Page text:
In the above regard, FIG. 9-6 shows, from above, the cartridge transport assembly 92 approaching the entry/exit port module 54 (e.g., linearly reciprocating from the right to the left in FIG. 9-6 in the direction depicted by arrow 466). At the time shown in FIG. 9-6, the cartridge limit finger 452 is in its cartridge restraint position (overinsertion protection position). That is, the cartridge limit finger 452 is biased to extend essentially perpendicularly to frame front wall 22 (e.g., parallel to frame side wall 41). As such, cartridge limit finger 452 forms a limit stop against which the reference edge of media cartridge 64 cannot protrude.

As the cartridge transport assembly 92 moves further leftwardly in the direction depicted by arrow 466, the leading side edge of cartridge transport assembly 92 eventually contacts cartridge limit finger 452, and pivots cartridge limit finger 452 about its pivot point. Upon pivoting of cartridge limit finger 452 away from media cartridge 64 to the finger clearance position (shown from the top in FIG. 9-7 and perspectively in FIG. 9-8), access to the media cartridge 64 in entry/exit port caddy 410 of entry/exit port module 54 is unobstructed by cartridge limit finger 452. When the cartridge limit finger 452 has been displaced (e.g., pivoted) to its finger clearance position as shown in FIG. 9-7 and FIG. 9-8, the cartridge transport assembly 92 can engage a media cartridge 64 contained in entry/exit port caddy 410. Alternatively, if there is no media cartridge 64 in entry/exit port caddy 410 but instead a media cartridge 64 held by cartridge transport assembly 92, the cartridge transport assembly 92 can deposit the media cartridge 64 in entry/exit port caddy 410.

When the cartridge transport assembly 92 leaves the area of entry/exit port module 54, the cartridge transport assembly 92 no longer bears against cartridge limit finger 452. Without cartridge transport assembly 92 overcoming the biasing force of entry/exit port finger biasing spring 460, the cartridge limit finger 452 returns to its cartridge restraining position as shown in FIG. 9-6, for example.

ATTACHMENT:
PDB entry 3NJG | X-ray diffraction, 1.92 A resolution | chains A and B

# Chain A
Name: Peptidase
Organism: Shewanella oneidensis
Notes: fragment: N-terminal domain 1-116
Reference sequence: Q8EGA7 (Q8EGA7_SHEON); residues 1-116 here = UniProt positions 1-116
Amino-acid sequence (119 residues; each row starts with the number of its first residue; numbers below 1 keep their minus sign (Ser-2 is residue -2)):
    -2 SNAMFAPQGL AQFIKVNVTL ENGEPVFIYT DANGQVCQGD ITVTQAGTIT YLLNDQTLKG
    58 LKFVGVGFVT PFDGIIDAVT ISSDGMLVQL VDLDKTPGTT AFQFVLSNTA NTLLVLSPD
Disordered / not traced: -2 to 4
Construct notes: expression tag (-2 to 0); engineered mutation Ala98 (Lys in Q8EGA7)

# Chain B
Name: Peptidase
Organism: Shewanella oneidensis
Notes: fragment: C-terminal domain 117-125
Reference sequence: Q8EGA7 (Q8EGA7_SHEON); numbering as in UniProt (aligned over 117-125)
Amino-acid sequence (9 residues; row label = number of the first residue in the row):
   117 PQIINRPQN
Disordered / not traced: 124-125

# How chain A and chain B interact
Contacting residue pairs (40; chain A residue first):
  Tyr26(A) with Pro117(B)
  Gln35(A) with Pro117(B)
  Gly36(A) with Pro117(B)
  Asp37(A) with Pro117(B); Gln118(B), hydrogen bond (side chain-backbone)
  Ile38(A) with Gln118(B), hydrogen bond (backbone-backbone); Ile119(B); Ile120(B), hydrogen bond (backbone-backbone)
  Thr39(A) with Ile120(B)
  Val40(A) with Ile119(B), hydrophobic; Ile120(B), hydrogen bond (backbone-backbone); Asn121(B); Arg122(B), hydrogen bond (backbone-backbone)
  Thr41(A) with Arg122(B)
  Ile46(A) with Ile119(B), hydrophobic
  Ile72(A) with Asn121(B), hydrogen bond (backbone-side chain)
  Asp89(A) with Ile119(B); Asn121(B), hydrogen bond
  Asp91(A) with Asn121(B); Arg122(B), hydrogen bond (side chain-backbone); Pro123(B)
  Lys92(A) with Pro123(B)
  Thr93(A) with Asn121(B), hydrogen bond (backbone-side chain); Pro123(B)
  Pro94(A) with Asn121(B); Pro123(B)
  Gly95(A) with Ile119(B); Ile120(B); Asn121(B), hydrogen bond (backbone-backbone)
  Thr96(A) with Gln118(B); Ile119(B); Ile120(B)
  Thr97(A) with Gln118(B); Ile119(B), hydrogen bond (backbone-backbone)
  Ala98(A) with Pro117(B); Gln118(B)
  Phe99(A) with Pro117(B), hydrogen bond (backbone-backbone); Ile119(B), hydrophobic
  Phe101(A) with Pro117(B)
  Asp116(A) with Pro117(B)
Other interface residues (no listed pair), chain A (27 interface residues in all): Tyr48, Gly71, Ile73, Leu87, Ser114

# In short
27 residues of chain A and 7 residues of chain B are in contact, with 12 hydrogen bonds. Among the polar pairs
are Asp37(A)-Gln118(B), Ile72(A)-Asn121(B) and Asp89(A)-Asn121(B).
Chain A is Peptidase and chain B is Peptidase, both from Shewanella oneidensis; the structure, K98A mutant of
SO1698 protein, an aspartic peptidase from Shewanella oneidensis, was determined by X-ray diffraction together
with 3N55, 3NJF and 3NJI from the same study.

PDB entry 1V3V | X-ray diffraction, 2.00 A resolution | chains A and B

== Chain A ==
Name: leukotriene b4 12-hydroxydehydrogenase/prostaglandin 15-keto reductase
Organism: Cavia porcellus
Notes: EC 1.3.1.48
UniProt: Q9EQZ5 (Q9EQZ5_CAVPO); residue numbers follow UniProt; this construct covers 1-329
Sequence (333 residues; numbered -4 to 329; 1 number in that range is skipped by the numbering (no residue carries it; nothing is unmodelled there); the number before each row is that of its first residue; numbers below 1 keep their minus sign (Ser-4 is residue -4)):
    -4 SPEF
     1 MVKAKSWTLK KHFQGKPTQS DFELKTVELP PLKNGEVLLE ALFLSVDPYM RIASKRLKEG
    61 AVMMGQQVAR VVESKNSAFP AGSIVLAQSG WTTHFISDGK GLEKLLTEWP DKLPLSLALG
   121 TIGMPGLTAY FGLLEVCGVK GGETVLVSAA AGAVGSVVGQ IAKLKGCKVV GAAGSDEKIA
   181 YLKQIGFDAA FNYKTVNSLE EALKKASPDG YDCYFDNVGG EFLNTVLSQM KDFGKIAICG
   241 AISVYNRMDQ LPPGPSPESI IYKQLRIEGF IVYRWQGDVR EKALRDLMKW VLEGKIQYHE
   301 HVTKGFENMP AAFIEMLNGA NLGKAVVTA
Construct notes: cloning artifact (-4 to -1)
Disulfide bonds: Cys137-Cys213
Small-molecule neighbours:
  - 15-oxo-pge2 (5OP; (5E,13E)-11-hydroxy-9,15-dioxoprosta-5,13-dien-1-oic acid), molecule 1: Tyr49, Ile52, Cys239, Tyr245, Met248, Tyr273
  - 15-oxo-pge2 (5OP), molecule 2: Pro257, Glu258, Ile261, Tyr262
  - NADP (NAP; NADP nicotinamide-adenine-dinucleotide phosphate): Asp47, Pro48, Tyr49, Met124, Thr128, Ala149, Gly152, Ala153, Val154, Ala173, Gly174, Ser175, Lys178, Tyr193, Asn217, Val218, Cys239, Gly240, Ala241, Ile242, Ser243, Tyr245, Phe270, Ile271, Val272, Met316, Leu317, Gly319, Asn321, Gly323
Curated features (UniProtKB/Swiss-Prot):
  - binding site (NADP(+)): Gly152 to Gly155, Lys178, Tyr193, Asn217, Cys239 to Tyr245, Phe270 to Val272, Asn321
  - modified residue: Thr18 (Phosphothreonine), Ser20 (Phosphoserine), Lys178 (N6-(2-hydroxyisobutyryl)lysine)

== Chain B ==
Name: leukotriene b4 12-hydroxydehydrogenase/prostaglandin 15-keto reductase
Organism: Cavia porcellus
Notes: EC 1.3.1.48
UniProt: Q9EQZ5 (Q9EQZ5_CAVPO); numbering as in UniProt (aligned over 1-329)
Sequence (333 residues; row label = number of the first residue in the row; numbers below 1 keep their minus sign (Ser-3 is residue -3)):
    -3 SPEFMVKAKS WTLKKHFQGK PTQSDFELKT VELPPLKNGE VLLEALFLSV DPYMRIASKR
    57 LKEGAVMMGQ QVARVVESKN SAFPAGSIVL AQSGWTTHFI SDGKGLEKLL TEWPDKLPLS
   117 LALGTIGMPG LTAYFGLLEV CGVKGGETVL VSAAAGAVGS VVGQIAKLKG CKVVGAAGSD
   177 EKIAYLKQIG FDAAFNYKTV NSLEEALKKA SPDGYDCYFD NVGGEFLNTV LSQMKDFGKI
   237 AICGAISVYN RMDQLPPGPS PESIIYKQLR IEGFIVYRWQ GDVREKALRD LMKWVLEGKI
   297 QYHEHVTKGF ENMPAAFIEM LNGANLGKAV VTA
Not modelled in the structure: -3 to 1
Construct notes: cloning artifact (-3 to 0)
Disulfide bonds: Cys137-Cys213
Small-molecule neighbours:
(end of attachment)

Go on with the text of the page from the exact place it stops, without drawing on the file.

Barcode Reader Assembly

The barcode reader assembly 180, seen mounted in cartridge transport assembly 92 in FIG. 5-1, is further illustrated in FIG. 10-1 through FIG. 10-4. FIG. 10-1 is a top cross sectional view of cartridge transport assembly 92, and particularly shows the location of barcode reader assembly 180 within cartridge transport assembly 92. Also incidentally shown in FIG. 10-1 is the top one of the picker fingers 94, in a retracted position (e.g., internally contained within cartridge transport assembly 92). FIG. 10-1 also shows how a beam 500 is emitted from barcode reader 502 contained within barcode reader assembly 180. Beam 500 is also illustrated in FIG. 10-2, which provides a perspective view of barcode reader assembly 180.

The barcode reader 502 contained in barcode reader assembly 180 is a conventional barcode reader, such as a barcode reader supplied by Symbol Technologies, for example. Such barcode readers need to be slightly offset so that the beam (e.g., laser) reflection is not direct (since direct reflection would provide too much noise). The barcode reader 502 is supplied power and electrical signals by the ribbon cable 182, previously discussed.

FIG. 10-3 and FIG. 10-4 show structural details of barcode reader assembly 180. The barcode reader 502 is situated in a housing which comprises barcode assembly housing cover 506 and a barcode assembly housing bottom 508. The barcode assembly housing bottom 508 has a midportion thereof which is deformed to provide an inclined ramp 510. A bottom plate 512 is secured to barcode assembly housing bottom 508 to provide uniform flatness of the barcode assembly housing bottom 508 beneath bottom plate 510.

The bottom plate 512 in barcode assembly housing bottom 508 serves as a support for a reflector surface 520. The reflector surface 520 can be, for example, a mirrored or other suitably polished surface. The reflector surface 520 is positioned on bottom plate 512 so that, after beam 500 from barcode reader 502 strikes reflector surface 520, the beam is reflected and subsequently passes through a transparent lens 522.